Justin and Karin Herd – Bee Tree Farm

Harry Tunmer spent a morning with us.  Many of the “old timers”, in the Dargle may remember him.  His speciality is macro photography, concentrating on Insects etc.  We tried getting a good shot of an Earwig (fam. Dermaptera).  They are very common, nocturnal and ours are normally found under rotting bark and in old wood piles.  Busy cutting wattle logs for export and have had a very interested Olive Woodpecker hanging around for insects/grubs under the loose bark.

Eidin Griffin and Malcolm Draper – Wits End

Been fairly busy around here and the usual flock of guinea fowl are seen daily, two grey duikers and a bushbuck. No sign of the reedbuck for the last two weeks. Hoopoe, fiscal shrikes, lots of swallows and a black sunbird and mate have been flying about and when the flying ants hatched the doves came out of the trees and bobbled about on the lawn happily. Malcolm discovered a lovely big puff adder sunning himself on the woodpile so he was caught and Malcolm popped him in his rucksack and took him off for a motorbike ride to the hills and released him. The kite has been swooping around a lot and a crested eagle spotted in the field- my baby chickens have done a disappearing act hmmmm…. Also had a pair of cranes fly over which was a treat!

Dieter Setz –  Wakecroft

Sightings for October where not many due to the permanent mist and drizzle. Here on Wakecroft we found one baby Duck on our pond without parents. Does anybody know what this will be when it is fully grown?

Lots of frogs and other aquatics. Even the Flycatcher looked back to find the sun.

Evert and Malvina van Breemen – Old Furth Estate

Well, October for us has seen massive amounts of water arrive from the hills around us, swelling each watercourse to full capacity and filling our dams to levels not seen since 2008. The resulting mud has been ‘interesting’ to say the least and our driveway is as usual – hair-raising, as we have only two options on one section – the drop or the drink – falling off the dam wall or falling into the dam. When one is sliding sideways along the wall these become very real and no 4×4 option makes it any less real.

 The flufftails started up their mournful courting calls in the forests in mid-October and the first Piet-my-vrou started calling on the 1st of October. The Yellow-billed Kites are nesting in a huge Kiepersol and have their usual aerial battles with the buzzards as soon as the ‘invisible line’ is crossed by the buzzards. The full dams have attracted the crowned cranes and large parties of spurwing geese, who offend our resident gyppo geese mightily. The fish eagles are heard and seen regularly. Two lovely water mongoose/geese? were spotted on the lawns near the dam below the house one wet afternoon, they had a really good look at us before sloping off down into the dam and streams.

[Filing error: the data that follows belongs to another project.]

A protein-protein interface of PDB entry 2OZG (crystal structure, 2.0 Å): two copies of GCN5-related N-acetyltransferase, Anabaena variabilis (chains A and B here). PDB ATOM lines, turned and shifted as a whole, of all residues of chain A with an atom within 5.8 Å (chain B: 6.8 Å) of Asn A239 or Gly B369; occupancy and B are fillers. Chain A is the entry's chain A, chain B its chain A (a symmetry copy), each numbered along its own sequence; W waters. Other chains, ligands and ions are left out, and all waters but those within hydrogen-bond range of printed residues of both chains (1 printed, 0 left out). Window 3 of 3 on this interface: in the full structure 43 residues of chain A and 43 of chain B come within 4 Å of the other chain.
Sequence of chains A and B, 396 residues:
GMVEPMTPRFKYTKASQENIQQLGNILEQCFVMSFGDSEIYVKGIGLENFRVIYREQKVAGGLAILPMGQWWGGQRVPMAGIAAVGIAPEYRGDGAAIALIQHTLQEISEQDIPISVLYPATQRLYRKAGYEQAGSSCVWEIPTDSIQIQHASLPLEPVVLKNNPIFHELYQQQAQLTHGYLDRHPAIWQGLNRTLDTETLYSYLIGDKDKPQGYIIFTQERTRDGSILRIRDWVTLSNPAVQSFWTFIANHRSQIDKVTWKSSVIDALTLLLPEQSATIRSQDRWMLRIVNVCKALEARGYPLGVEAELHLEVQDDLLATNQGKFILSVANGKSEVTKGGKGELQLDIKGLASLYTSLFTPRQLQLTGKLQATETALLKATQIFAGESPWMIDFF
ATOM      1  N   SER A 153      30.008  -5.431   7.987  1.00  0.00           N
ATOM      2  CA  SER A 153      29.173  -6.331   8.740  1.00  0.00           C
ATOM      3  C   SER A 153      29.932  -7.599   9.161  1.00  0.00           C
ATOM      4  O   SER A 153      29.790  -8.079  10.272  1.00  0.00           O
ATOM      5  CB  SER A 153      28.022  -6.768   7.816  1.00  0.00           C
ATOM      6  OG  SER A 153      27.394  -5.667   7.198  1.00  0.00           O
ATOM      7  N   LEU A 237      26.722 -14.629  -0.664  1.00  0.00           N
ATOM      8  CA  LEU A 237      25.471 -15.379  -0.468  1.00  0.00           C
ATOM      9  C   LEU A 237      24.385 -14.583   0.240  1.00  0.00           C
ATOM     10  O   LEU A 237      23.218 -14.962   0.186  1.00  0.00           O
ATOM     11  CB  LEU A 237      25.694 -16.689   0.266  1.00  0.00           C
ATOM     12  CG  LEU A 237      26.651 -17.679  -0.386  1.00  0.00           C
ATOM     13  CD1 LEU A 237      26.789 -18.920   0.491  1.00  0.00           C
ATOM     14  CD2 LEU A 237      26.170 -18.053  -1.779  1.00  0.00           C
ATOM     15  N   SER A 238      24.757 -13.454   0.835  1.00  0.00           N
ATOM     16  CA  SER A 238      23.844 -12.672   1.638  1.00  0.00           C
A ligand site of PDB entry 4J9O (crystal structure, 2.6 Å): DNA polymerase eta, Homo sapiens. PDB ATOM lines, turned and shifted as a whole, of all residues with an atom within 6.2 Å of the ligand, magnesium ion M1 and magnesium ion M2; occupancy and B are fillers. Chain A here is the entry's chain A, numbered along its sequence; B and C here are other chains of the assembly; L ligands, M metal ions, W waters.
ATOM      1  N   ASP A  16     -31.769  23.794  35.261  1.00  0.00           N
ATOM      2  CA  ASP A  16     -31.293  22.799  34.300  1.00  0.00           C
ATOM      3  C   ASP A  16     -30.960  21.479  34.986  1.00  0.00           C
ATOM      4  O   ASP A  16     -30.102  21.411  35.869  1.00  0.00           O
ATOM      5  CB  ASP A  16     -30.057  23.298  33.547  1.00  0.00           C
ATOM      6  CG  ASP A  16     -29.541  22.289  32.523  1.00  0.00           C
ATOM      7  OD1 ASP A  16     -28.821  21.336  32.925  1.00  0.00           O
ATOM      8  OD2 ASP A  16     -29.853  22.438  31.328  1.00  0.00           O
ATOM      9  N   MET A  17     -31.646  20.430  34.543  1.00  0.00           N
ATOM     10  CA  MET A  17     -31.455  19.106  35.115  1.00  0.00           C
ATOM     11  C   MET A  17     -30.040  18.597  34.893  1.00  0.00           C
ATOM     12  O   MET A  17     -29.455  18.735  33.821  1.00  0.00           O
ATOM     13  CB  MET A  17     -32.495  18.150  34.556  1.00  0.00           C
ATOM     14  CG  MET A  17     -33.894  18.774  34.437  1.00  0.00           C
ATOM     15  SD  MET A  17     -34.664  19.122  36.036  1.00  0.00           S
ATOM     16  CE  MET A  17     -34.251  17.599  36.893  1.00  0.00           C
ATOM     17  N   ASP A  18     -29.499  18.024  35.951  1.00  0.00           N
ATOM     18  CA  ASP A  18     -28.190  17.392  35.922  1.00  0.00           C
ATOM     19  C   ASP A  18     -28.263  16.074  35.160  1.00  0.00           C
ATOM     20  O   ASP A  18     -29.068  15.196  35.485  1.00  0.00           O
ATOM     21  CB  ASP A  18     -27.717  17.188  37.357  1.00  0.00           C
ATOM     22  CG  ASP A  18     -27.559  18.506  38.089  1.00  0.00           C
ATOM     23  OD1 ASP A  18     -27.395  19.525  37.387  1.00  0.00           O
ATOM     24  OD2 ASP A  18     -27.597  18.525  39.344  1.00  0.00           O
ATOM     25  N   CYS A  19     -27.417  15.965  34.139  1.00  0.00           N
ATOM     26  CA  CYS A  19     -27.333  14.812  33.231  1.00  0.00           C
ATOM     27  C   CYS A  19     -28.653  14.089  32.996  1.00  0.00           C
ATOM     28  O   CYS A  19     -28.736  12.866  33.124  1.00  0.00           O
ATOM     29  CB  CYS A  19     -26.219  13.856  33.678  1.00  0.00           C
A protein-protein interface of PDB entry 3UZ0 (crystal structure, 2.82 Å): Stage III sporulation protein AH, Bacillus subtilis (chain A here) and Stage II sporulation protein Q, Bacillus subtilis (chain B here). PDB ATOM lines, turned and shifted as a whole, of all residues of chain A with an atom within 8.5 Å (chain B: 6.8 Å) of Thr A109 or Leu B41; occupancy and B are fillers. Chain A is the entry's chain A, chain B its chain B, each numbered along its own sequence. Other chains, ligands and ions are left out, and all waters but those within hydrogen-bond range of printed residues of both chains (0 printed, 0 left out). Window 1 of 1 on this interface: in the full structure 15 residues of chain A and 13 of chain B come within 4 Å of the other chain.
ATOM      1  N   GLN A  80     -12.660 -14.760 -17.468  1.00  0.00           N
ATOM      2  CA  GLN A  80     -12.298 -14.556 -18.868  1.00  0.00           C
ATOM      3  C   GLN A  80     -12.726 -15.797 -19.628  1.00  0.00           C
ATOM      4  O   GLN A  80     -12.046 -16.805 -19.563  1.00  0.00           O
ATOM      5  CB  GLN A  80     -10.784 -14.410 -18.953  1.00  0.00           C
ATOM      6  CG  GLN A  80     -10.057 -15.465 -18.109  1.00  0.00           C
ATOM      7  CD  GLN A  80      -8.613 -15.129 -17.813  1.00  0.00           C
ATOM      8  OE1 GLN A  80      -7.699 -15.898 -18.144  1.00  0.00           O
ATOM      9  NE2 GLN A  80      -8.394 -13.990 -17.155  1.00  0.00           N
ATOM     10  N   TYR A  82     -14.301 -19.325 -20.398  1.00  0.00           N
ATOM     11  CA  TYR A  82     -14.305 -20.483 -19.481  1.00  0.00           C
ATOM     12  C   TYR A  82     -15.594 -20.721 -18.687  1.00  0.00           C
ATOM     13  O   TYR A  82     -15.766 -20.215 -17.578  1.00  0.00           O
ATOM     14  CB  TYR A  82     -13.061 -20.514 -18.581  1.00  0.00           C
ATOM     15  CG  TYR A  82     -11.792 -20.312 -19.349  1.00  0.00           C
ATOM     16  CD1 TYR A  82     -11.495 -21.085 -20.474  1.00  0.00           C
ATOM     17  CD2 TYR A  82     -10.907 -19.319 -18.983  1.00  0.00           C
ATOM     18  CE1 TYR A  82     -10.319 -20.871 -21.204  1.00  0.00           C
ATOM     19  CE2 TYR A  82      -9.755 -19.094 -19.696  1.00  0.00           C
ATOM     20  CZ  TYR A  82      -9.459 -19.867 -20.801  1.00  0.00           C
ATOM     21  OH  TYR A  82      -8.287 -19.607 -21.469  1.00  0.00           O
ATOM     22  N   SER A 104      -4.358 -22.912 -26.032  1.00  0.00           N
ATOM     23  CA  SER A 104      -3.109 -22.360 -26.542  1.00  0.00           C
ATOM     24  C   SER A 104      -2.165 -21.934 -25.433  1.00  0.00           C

We have had some lovely serval sightings on the farm and on the P130. In this rather chilly spell we had a really large Natal Green snake trying to sun itself in the Halleria lucida outside our bedroom and have had two huge puffadders up in the field behind the house where we were felling wattle.

Nikki Brighton – Old Kilgobbin

The dam on Old Kilgobbin is usually only full at the end of December, but it is already overflowing now!

 Birds: Orange throated long claw (above), African spoon bill, Emerald cuckoo and black African heard first on 19th, Collared sunbird, Spurwinged goose, Egyptian geese, pin tailed Whydahs, Weavers, Golden Oriel, knysna loeries, crowned eagle, jackal buzzard, Cape Robin Chat, Olive Thrush, Yellow billed Kites, Cardinal Woodpeckers, One solitary Cape Parrot flies West each morning calling loudly – I do hope he has friends on the other side of the hill. Lots of Rameron pigeons feasting on the berries of the Prunus africanus tree. Heard –buff spotted fluff tail, Burchell’s Coucal, tree dassies, jackal.

One oribi – hiding in Bracken. 2 bushbuck with group of Samango monkeys on edge of forest eating green shoots – seen often.  A couple of common duiker.

Plants: Tulbaghia leucanthra – wild garlic , Heliophila rigidiuscula, Hypoxis sp, Ledebouria sp, Veronia hirsuta, Watsonia pillansii, Kouhoutia amatymbica, Senecio Rhamboides, Eriosema kraussianum, Eriosema distinctum, Albuca setosa, Dierama luteoalbidium, Arum lilies, Clerodendrum, Monopsis, Acalypha, Nemesia, Ranunculus multifidus, Hemizygia teucrifolia, Aster bakerianus, Pentanisia prunelloides, Gerba ambigua, Wahlenbergia cuspidate (a very dark purple – pic above), Helichrysum setosa, Rhodohypoxis baurii, Hesperantha baurii, Wahlenbergia cuspidata, Ajuga ophrydis, Oxalis semiloba, Sutera, Grewia occidentalis, many, many beautiful grasses, Bright yellow – Aspidonepsis diploglossa (below).